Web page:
York Sunbury Historical Society June Program


571 Queen Street, Officers’ Square, Fredericton, New Brunswick

The York-Sunbury Historical Society will be hosting a “Show & Tell” and “Show & Share” program on Thursday, 16 June 2016 at 7pm at the Fredericton Region Museum.

We will be sharing a few favourite artefacts and some new ones from the museum collection and we invite you to share an artefact from your private collection.  Items to consider sharing could include family diaries, medals of family members, old tools or documents.  It could be something of historical interest or intrigue but it must be an item with a story attached to it, just waiting to be told.  Tables will be set up to display items brought in.

We will be creating labels in advance for the objects so please contact the museum with details of your artefact to save time.  The presenter may decide whether to “Show & Tell” or to “Show & Share”.  We ask that presentations be 5 to 10 minutes to allow time for all to share, or tell.

A reception will follow the presentations and the program is free and open to the public.

The Historical Society Recognizes Robert Guthrie, Curator Emeritus


Robert Guthrie receiving his award from The Honourable Jocelyne Roy-Vienneau, Lieutenant-Governor of New Brunswick.

Following is the citation that the York Sunbury Historical Society President read during our award presentation last night.

The Curator Emeritus Award is being presented tonight in recognition of the service of the first full time paid curator/ manager of the York-Sunbury Historical Society’s Museum.  That gentleman is Robert Guthrie and we are pleased to be able to honour him in person tonight.

Mr. Guthrie’s curatorial profession began in 1968 when he was hired by the York-Sunbury Historical Society.  The Society had been collecting since 1932, 36 years, and had amassed approximately 10,000 artefacts and an additional 20,000 archival items.  Robert Guthrie had accepted a monumental task when he took on the curatorial/manager position.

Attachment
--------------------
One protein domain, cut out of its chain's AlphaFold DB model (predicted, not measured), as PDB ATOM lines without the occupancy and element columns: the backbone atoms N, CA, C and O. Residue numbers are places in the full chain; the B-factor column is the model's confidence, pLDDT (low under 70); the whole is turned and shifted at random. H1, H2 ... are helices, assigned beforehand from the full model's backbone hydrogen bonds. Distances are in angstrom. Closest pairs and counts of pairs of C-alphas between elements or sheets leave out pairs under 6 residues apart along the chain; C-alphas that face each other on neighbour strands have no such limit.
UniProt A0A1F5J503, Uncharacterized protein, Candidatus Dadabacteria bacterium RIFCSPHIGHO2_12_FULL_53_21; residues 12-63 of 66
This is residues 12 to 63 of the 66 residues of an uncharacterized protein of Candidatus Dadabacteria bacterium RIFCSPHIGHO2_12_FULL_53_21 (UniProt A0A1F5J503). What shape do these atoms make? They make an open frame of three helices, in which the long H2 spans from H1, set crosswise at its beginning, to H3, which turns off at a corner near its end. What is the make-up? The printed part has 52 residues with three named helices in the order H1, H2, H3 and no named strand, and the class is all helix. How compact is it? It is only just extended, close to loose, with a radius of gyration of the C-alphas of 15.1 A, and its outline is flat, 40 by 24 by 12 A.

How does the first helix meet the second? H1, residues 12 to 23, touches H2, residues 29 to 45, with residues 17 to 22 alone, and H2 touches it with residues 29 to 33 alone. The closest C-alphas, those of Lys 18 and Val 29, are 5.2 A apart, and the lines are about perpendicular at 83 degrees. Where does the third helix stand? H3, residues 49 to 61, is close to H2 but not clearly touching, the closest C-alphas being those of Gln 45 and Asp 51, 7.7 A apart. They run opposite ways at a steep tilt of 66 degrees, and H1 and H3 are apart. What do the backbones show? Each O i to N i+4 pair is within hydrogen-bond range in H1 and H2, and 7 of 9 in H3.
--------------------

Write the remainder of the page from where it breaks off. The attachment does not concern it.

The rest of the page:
In addition to operating the museum, Mr. Guthrie professionally led a cataloguing team that successfully produced a valuable record of those artefacts.  It is on this body of work and research that the York-Sunbury Historical Society’s Collection Management stands firm today as the basis of the current computer data base.  During his tenure at the Society’s museum, Mr. Guthrie also curated and installed 8,000 square feet of exhibits that endured with only minor updates for 40 years.

Mr. Guthrie continued his curatorial profession by joining the Kings Landing construction project as Chief Curator to assume responsibility for the cataloguing, care, and control of the artefacts to be used in furnishing the 60 structures of the finished historical village.

Mr. Guthrie then became Registrar of Collections for the Province of New Brunswick’s major artefact collection, which was the responsibility of the NB Heritage Branch.  This included the province’s large and modern artefact warehouse and most of the artefacts in the Heritage Branch’s numerous operating museums and heritage farm sites.

Robert Guthrie has now retired and is being recognized by this award for his dedication to excellence, and his commitment to completing professional curatorial work that is above reproach, and has left a valuable legacy for all the citizens of the province.

It gives me great pleasure to invite Her Honour Jocelyne Roy-Vienneau to come forward to present the award to Robert Guthrie.

Ladies and Gentlemen, Robert Guthrie, Curator Emeritus!

York Sunbury Historical Society April Program

The Program Committee is pleased to announce the following presentation for the York Sunbury Historical Society. Presentations take place at 7:30pm in the basement of Government House (51 Woodstock Road). A reception follows the presentation and are free and open to the public.

Speaker: Brent Wilson